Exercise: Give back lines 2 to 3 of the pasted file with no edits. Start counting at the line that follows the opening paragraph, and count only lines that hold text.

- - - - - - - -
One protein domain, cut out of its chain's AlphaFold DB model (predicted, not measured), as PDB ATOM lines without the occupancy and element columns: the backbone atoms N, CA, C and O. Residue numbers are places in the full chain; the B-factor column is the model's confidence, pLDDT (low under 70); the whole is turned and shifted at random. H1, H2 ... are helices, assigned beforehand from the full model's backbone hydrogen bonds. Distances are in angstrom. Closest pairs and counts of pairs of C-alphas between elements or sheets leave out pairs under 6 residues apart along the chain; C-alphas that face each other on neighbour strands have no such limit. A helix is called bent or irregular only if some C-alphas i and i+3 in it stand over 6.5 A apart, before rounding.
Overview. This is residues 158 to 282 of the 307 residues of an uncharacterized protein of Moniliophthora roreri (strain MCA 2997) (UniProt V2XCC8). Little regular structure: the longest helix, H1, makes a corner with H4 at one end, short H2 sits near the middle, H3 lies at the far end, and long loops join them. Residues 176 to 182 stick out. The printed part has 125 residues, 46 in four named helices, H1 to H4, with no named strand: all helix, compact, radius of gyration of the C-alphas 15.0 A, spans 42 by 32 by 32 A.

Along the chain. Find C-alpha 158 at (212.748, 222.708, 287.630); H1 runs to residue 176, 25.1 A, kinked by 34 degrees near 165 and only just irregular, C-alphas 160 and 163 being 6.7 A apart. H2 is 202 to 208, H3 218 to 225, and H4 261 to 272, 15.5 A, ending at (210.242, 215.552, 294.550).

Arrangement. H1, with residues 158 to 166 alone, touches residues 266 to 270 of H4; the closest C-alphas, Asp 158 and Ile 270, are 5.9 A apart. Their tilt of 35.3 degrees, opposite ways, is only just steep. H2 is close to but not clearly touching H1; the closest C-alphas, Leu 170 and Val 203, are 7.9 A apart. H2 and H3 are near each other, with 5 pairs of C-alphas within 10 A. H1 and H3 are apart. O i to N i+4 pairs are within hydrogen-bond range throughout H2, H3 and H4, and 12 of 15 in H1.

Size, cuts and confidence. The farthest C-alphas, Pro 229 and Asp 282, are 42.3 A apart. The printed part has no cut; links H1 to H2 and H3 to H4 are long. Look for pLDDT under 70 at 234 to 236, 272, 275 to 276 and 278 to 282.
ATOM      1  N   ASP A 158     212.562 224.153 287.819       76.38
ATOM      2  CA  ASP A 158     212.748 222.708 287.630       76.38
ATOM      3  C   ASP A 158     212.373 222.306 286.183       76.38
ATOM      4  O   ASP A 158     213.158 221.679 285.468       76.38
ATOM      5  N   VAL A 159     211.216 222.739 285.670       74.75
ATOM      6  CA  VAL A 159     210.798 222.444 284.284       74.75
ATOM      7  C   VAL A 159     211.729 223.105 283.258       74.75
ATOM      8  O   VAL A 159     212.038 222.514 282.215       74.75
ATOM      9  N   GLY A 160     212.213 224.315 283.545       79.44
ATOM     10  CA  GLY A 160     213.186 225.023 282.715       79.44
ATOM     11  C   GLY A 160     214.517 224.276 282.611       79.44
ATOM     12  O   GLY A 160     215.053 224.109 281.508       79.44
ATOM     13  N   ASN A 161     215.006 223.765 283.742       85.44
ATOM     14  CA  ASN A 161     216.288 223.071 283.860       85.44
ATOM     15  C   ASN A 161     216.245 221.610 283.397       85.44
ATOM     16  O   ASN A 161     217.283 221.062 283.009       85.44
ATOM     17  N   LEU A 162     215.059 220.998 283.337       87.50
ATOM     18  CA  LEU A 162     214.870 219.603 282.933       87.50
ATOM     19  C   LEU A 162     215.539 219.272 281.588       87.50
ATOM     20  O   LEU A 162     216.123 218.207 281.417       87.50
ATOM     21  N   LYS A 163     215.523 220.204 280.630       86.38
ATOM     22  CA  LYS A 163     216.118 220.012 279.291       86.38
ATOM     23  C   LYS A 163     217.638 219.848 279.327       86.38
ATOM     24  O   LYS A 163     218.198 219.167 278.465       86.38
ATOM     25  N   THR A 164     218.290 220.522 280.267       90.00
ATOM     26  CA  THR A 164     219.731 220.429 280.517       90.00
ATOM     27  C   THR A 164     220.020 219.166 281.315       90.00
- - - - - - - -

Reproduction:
Along the chain. Find C-alpha 158 at (212.748, 222.708, 287.630); H1 runs to residue 176, 25.1 A, kinked by 34 degrees near 165 and only just irregular, C-alphas 160 and 163 being 6.7 A apart. H2 is 202 to 208, H3 218 to 225, and H4 261 to 272, 15.5 A, ending at (210.242, 215.552, 294.550).

Arrangement. H1, with residues 158 to 166 alone, touches residues 266 to 270 of H4; the closest C-alphas, Asp 158 and Ile 270, are 5.9 A apart. Their tilt of 35.3 degrees, opposite ways, is only just steep. H2 is close to but not clearly touching H1; the closest C-alphas, Leu 170 and Val 203, are 7.9 A apart. H2 and H3 are near each other, with 5 pairs of C-alphas within 10 A. H1 and H3 are apart. O i to N i+4 pairs are within hydrogen-bond range throughout H2, H3 and H4, and 12 of 15 in H1.